Rory McIlroy dominated the 2014 Open at Royal Liverpool and deservedly became Champion Golfer of the Year for the first time.
Only an exciting final-day charge from Sergio Garcia (66), with an eagle at the 10th before leaving his ball in a bunker at the 15th, and Rickie Fowler finishing fast for a 67 cut McIlroy’s winning margin to two strokes.
Though his overnight six-stroke lead dwindled alarmingly early in the round, he held firm with a steady 71 good enough for a 17-under-par total of 271.
McIlroy became the third Northern Irish winner after Fred Daly, also at Hoylake in 1947, and Darren Clarke (2011).
At 25 years and 77 days, McIlroy was the third-youngest player to achieve the third leg of the modern Grand Slam at the time, after Jack Nicklaus (23 years, 181 days) and Woods (24 years, 171 days). He was also the seventh player to lead outright after every round.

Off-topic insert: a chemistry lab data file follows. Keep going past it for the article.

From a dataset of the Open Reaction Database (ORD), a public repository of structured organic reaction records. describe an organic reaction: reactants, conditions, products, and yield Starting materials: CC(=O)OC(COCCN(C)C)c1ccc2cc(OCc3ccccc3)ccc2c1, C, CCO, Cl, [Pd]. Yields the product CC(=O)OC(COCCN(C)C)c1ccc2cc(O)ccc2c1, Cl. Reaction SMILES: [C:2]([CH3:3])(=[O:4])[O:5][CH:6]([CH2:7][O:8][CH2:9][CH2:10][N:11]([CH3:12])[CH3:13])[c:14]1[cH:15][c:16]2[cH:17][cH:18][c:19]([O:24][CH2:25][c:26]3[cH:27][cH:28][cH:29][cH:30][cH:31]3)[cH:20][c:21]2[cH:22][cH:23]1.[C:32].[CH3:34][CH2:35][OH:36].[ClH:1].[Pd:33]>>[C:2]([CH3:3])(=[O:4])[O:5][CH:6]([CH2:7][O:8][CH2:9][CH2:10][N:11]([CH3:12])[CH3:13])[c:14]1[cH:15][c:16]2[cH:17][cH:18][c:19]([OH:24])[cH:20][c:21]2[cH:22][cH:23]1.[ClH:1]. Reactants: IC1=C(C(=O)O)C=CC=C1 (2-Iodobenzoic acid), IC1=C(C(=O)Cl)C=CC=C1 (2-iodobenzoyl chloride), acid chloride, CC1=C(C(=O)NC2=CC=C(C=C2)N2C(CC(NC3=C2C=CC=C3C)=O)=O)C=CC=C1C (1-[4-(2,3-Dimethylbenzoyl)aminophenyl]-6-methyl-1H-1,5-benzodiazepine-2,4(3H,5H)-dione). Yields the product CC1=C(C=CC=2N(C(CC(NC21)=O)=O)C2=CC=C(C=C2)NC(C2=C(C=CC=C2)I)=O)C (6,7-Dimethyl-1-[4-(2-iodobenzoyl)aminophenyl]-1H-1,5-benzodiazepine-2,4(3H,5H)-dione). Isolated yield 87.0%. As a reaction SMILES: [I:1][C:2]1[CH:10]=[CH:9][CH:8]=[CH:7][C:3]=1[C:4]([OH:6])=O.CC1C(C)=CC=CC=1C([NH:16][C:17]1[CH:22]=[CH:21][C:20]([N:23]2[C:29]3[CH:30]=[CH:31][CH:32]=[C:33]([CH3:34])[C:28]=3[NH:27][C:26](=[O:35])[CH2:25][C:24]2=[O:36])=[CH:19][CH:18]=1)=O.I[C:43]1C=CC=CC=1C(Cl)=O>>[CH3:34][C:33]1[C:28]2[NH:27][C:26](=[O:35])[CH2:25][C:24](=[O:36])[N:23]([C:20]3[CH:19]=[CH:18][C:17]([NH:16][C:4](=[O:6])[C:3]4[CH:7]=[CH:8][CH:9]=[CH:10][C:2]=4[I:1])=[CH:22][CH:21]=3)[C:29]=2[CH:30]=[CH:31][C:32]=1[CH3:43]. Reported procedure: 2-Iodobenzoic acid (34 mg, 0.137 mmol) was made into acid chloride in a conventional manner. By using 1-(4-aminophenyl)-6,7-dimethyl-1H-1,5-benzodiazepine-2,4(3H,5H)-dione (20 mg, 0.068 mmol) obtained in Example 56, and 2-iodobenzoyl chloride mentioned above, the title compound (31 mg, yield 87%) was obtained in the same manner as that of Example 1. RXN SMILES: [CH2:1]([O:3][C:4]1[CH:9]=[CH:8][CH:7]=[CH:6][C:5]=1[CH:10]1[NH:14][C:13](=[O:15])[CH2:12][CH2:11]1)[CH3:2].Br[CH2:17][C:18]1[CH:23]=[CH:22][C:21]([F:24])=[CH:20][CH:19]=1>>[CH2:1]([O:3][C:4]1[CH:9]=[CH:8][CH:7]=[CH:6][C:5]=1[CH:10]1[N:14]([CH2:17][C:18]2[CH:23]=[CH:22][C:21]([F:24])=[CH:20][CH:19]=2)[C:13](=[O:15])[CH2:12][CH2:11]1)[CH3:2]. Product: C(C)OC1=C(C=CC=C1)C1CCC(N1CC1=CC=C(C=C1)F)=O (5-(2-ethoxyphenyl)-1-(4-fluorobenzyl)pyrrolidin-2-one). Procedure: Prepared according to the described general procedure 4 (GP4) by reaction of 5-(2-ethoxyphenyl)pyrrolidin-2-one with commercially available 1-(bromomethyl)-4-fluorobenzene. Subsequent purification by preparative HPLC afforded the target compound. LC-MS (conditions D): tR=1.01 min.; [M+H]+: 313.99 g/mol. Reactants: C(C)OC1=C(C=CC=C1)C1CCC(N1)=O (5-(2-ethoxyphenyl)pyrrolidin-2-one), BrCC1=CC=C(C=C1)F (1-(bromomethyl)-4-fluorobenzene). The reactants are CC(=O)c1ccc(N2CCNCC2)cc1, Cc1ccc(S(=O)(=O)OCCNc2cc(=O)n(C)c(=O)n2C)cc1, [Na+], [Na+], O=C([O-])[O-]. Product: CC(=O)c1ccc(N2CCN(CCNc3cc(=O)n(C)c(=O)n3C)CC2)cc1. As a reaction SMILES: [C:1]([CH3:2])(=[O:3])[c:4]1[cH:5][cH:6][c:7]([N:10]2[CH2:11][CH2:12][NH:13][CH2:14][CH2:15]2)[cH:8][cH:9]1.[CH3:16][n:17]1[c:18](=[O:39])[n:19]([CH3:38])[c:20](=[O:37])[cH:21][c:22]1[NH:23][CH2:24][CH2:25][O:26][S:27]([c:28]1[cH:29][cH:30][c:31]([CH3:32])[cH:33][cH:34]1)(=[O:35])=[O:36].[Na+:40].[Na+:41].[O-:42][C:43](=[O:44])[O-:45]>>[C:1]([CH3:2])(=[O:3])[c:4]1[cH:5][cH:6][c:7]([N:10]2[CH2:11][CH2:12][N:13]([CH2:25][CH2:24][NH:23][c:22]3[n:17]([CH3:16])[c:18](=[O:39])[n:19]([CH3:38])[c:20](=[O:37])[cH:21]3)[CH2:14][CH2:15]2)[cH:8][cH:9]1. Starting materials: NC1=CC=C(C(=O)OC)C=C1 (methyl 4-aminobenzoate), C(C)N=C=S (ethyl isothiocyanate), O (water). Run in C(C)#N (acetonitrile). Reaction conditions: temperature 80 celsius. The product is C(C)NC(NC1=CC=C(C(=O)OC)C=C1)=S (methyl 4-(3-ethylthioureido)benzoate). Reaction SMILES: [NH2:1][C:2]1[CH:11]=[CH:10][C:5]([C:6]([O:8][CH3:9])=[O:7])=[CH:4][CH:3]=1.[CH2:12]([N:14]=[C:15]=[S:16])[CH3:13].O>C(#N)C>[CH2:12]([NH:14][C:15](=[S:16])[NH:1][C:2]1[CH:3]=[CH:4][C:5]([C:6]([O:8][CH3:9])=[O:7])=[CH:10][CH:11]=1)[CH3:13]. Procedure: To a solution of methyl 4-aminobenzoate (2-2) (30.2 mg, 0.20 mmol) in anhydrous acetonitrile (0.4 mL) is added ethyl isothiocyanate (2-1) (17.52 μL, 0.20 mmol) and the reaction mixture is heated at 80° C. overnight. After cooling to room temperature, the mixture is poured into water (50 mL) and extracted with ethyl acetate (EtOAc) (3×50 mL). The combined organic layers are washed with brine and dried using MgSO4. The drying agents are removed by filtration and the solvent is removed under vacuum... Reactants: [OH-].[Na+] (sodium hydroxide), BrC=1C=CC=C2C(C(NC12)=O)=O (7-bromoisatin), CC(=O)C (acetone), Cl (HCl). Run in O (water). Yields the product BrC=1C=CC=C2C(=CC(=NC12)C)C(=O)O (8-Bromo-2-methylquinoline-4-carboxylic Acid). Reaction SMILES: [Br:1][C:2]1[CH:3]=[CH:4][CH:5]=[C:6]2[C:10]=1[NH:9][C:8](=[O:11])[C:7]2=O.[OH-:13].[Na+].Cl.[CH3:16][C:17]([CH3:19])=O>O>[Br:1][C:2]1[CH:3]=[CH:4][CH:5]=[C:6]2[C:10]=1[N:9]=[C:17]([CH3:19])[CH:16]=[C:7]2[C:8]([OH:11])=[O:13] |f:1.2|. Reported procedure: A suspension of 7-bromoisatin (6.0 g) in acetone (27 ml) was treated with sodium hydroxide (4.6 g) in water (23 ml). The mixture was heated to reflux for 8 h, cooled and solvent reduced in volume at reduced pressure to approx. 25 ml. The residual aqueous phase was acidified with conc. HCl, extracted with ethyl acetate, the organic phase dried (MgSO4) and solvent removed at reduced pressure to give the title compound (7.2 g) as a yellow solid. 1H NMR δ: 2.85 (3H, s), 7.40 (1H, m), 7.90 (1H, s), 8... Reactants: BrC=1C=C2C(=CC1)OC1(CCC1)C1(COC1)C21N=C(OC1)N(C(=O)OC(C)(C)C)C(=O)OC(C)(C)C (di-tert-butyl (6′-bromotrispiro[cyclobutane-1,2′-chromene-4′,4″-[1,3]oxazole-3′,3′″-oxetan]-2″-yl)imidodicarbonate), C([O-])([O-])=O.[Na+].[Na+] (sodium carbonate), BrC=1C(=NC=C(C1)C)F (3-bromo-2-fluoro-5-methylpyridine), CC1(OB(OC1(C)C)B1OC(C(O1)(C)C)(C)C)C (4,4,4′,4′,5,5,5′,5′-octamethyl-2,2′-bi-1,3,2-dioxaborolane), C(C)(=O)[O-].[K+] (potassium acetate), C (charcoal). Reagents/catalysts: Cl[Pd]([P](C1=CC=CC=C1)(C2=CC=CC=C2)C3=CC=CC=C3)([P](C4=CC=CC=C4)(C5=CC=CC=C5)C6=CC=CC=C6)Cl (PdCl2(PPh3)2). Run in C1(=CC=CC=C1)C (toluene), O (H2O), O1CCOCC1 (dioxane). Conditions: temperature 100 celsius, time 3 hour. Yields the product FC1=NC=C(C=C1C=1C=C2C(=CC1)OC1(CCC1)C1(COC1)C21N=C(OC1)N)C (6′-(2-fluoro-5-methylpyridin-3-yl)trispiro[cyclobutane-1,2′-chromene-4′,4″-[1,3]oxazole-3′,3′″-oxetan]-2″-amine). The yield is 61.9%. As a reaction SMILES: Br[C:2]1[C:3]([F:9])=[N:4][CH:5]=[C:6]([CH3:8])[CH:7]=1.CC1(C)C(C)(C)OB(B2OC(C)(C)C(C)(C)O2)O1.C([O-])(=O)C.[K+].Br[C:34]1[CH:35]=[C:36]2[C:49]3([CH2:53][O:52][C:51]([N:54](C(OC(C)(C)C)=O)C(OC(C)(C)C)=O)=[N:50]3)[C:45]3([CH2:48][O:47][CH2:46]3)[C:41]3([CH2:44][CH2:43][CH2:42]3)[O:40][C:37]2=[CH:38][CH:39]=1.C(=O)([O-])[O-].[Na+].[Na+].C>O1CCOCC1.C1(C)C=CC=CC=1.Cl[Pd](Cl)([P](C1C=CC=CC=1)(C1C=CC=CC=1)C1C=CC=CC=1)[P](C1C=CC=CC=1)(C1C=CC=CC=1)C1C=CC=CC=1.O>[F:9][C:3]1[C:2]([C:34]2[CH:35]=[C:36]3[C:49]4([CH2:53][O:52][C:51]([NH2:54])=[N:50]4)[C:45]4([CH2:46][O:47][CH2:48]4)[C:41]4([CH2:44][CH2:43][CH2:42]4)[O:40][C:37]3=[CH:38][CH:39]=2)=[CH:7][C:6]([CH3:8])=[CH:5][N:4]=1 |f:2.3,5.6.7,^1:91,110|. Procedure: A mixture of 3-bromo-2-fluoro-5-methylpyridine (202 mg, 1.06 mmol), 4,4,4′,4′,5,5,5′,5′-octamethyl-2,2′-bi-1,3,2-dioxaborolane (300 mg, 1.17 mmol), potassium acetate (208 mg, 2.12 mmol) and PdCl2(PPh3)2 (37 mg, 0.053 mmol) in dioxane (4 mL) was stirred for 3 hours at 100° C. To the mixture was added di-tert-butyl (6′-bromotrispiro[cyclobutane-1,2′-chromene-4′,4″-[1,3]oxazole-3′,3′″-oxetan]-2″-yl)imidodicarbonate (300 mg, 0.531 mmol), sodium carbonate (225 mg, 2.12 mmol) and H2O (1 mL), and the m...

Remarkably, that was the second time he had won a major wire-to-wire, having done so at the 2011 US Open at Congressional.
An opening 66 was followed by another six-under effort, before a 68 on the third day. He had been briefly caught by Fowler but responded with two eagles in the last three holes, a five-iron to 11 feet and a superb approach at the 18th.
Saturday’s round was notable for being the first ever in the history of The Open to be conducted with a two-tee start as play was brought forward due to the threat of a thunderstorm.
After sealing Sunday victory, McIlroy said: “It wasn’t easy. There were a few guys who were making a run at me so I had to stay focused and get the job done.”
There was a hug for his mother, Rose, as he walked off the 18th green. She had not been present at either of his previous major victories and at the prize-giving he brought the house down by saying: “This one’s for you, mum.”